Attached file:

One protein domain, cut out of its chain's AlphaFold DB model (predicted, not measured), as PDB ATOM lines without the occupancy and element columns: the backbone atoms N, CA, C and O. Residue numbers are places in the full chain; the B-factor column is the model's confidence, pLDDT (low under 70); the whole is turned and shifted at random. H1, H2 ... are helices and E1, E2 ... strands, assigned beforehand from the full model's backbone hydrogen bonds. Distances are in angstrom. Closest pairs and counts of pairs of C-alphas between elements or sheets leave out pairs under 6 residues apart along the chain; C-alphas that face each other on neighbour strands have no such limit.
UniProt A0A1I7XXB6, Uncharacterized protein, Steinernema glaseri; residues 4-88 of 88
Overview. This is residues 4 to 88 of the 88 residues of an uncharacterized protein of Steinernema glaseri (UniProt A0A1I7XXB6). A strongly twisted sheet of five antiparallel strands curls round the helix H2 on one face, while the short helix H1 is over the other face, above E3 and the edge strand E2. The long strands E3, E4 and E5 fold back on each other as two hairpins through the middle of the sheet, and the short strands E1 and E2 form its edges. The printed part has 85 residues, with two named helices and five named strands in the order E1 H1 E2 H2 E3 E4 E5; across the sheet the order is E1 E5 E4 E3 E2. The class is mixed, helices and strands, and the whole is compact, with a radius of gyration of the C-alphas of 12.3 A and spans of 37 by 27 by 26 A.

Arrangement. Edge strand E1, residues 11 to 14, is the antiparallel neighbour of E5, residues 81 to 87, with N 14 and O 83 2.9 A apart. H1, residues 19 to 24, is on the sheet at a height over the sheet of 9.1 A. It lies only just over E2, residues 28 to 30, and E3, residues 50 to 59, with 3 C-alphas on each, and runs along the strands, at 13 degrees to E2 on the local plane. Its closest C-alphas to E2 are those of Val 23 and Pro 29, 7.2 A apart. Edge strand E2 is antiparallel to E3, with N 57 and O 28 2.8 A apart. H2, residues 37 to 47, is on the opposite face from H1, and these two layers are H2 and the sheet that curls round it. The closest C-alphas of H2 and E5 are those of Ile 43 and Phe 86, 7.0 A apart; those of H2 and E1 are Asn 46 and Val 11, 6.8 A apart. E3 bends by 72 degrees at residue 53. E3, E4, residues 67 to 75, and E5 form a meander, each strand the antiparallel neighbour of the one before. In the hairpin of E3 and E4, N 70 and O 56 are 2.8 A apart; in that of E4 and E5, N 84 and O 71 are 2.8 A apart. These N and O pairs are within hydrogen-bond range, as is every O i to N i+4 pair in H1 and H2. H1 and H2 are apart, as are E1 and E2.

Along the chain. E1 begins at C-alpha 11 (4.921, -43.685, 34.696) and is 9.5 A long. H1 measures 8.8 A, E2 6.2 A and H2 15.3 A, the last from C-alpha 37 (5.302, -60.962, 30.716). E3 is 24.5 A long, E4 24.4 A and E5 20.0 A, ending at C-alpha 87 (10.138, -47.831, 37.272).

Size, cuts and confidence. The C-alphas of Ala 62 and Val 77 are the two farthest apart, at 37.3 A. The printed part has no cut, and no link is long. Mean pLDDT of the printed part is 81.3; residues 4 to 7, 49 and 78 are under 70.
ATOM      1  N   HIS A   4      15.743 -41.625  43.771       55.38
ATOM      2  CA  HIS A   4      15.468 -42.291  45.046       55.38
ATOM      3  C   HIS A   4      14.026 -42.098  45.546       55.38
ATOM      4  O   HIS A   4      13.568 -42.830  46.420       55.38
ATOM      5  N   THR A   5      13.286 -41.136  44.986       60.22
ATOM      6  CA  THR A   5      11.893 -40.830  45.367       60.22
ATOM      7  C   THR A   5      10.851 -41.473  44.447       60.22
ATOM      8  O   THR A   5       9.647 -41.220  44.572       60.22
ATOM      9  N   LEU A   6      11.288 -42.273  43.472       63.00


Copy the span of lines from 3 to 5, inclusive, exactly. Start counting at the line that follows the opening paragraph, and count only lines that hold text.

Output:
Arrangement. Edge strand E1, residues 11 to 14, is the antiparallel neighbour of E5, residues 81 to 87, with N 14 and O 83 2.9 A apart. H1, residues 19 to 24, is on the sheet at a height over the sheet of 9.1 A. It lies only just over E2, residues 28 to 30, and E3, residues 50 to 59, with 3 C-alphas on each, and runs along the strands, at 13 degrees to E2 on the local plane. Its closest C-alphas to E2 are those of Val 23 and Pro 29, 7.2 A apart. Edge strand E2 is antiparallel to E3, with N 57 and O 28 2.8 A apart. H2, residues 37 to 47, is on the opposite face from H1, and these two layers are H2 and the sheet that curls round it. The closest C-alphas of H2 and E5 are those of Ile 43 and Phe 86, 7.0 A apart; those of H2 and E1 are Asn 46 and Val 11, 6.8 A apart. E3 bends by 72 degrees at residue 53. E3, E4, residues 67 to 75, and E5 form a meander, each strand the antiparallel neighbour of the one before. In the hairpin of E3 and E4, N 70 and O 56 are 2.8 A apart; in that of E4 and E5, N 84 and O 71 are 2.8 A apart. These N and O pairs are within hydrogen-bond range, as is every O i to N i+4 pair in H1 and H2. H1 and H2 are apart, as are E1 and E2.

Along the chain. E1 begins at C-alpha 11 (4.921, -43.685, 34.696) and is 9.5 A long. H1 measures 8.8 A, E2 6.2 A and H2 15.3 A, the last from C-alpha 37 (5.302, -60.962, 30.716). E3 is 24.5 A long, E4 24.4 A and E5 20.0 A, ending at C-alpha 87 (10.138, -47.831, 37.272).

Size, cuts and confidence. The C-alphas of Ala 62 and Val 77 are the two farthest apart, at 37.3 A. The printed part has no cut, and no link is long. Mean pLDDT of the printed part is 81.3; residues 4 to 7, 49 and 78 are under 70.